Science and Technology

Making Sense of Natural Disasters: An Islamic Hermeneutics of Malevolent Phenomena in Nature and Its Implication for Sustainable Development

Islam states that both natural phenomena and humanity are created in the best conceivable pattern. Yet the physical world experiences occasional disasters that threaten sustainable development. This study seeks to provide a framework for understanding this phenomenon within the Islamic ethico-religious perspective by focusing on such natural disasters as earthquakes, cyclones, subsidence, and floods. In an attempt to demonstrate this, I highlight the Qur’anic perspective of how natural resources have been overwhelmingly a source of boon and occasionally a source of bane.

Drawing on that perspective, I provide two accounts for a proper understanding of this phenomenon: a macroscopic perspective that dissociates disastrous effects from natural disturbances, and another perspective that, based on moral law, attributes disasters to humanity’s violation of the divine moral law. That is, natural disasters are not disastrous to all creations unless they befall vulnerable communities, and when they are disastrous they are not natural but human-induced. Both perspectives suggest the imperative of the ecosystem and the divine moral law in the course of social and natural development.


Natural disasters exact a heavy toll of death and property destruction. Nowadays, the magnitude and frequency of such phenomena appear to be escalating. The number of deaths from natural disasters worldwide per year rose from 23,000 in the 1960s to 143,000 in the 1970s.1 The total number of reported disasters also rose sharply, from 368 in 1992 to 712 in 2001. Within the same period, the number of people affected increased dramatically, from 78,292,000 to 170,478,000.2 The economic cost, in terms of property damage, increased fourteen-fold between the 1950s and the 1990s.3 Some studies put the total economic cost of natural disasters in the early 1990s at more than $100 billion per year, along with other extensive disruption of the economic infrastructure.4

Such catastrophic phenomena have baffled many intellectuals from all walks of life. According to some scholars, nature is red in tooth and claw, a vale of tears and hostility bereft of any overriding moral meaning or purpose of existence. Thomas H. Huxley cautions that we should neither imitate the cosmic process in our societal ethics nor run away from it; rather, we should combat it: “Thus, brought before the tribunal of ethics, the cosmos might well seem to stand condemned. The conscience of man revolted against the moral indifference of nature, and the microcosmic atom should have found the illimitable macrocosm guilty.”5 John Stuart Mill brands nature as an “odious scene of violence and tyranny.”6 George Williams describes it as “a wicked old witch” hostile to human life and values.7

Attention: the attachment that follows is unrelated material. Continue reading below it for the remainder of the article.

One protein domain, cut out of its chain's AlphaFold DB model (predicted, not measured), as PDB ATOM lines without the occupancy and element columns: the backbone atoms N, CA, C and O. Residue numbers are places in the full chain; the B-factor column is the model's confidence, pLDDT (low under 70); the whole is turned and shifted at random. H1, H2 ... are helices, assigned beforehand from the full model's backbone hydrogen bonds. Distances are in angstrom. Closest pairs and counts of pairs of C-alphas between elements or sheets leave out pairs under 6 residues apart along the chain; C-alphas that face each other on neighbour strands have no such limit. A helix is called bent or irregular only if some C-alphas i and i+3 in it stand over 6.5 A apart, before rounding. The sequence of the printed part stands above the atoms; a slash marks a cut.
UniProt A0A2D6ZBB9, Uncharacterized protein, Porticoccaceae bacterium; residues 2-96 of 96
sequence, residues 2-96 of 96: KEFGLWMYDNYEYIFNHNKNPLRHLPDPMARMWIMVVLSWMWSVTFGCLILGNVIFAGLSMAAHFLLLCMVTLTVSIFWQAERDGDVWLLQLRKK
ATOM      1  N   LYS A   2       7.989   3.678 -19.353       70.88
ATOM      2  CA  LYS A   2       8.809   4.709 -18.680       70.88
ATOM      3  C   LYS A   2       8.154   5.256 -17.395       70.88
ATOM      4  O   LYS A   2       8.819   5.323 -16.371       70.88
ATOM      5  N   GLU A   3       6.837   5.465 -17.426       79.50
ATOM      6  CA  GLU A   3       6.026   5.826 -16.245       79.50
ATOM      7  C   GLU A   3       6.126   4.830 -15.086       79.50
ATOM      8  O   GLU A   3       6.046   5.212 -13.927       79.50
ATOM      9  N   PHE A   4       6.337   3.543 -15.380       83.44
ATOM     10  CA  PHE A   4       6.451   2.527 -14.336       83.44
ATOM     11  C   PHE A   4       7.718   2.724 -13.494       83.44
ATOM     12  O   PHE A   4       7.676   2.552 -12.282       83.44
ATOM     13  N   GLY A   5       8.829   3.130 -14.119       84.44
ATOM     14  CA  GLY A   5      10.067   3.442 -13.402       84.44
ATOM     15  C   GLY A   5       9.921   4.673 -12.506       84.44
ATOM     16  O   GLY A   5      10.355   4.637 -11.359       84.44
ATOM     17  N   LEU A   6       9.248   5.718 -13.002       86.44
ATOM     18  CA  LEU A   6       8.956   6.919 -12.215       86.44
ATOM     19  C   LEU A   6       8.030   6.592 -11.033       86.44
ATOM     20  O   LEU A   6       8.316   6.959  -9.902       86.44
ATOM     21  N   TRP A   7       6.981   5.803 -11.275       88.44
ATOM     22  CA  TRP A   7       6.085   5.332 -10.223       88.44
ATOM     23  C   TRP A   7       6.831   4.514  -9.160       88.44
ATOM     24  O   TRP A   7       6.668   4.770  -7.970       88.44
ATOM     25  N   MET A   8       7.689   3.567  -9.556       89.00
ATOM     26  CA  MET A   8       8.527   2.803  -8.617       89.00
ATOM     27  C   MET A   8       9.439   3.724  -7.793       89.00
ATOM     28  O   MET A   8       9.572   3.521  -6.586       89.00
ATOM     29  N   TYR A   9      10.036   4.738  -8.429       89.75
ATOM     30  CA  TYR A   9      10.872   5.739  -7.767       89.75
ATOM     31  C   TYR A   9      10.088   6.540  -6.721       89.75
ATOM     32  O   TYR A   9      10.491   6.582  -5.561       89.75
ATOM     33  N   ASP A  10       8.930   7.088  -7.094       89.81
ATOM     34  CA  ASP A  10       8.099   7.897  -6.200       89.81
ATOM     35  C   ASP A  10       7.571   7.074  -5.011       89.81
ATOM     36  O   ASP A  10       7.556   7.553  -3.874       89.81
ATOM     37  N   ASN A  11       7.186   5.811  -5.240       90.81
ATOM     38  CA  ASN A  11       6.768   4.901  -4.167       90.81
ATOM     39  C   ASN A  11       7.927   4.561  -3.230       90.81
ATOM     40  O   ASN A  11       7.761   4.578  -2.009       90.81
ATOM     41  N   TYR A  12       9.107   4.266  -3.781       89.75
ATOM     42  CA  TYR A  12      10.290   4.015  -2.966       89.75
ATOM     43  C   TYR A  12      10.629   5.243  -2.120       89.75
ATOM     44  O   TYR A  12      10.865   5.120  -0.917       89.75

For many of these scholars, such calamities are fundamentally attributable to nature’s innate wickedness and internal defectiveness, while human beings are just passive victims. The best solution, then, is to master nature technologically. The Reader’s Digest Association recognizes natural disasters as “an inevitable part of the natural cycle of destruction and renewal.” Such a disaster, however, “has sometimes altered the course of human history for the better.”8 The “better” course referred to is “quake-proof” building, such as the one in Mexico City that reportedly withstood the 1985 earthquake. Thus, nature is portrayed as a formidable opponent. But with intelligence and enough technological muscle, human beings may change the conditions of existence and rid the world of natural disaster.9

This pessimistic, technocratic view of disaster provides no good image of nature and no good solution to its disturbances. True, our increased knowledge of how Earth functions has helped us enormously; however, it has not protected us from nature’s wrath. For instance, David A. Johnston of the U.S. Geological Survey, along with other scientists, was certain that a major eruption from Mount St. Helens would occur soon, but could not tell exactly when. When it finally erupted some eight weeks later, he was one of its victims.10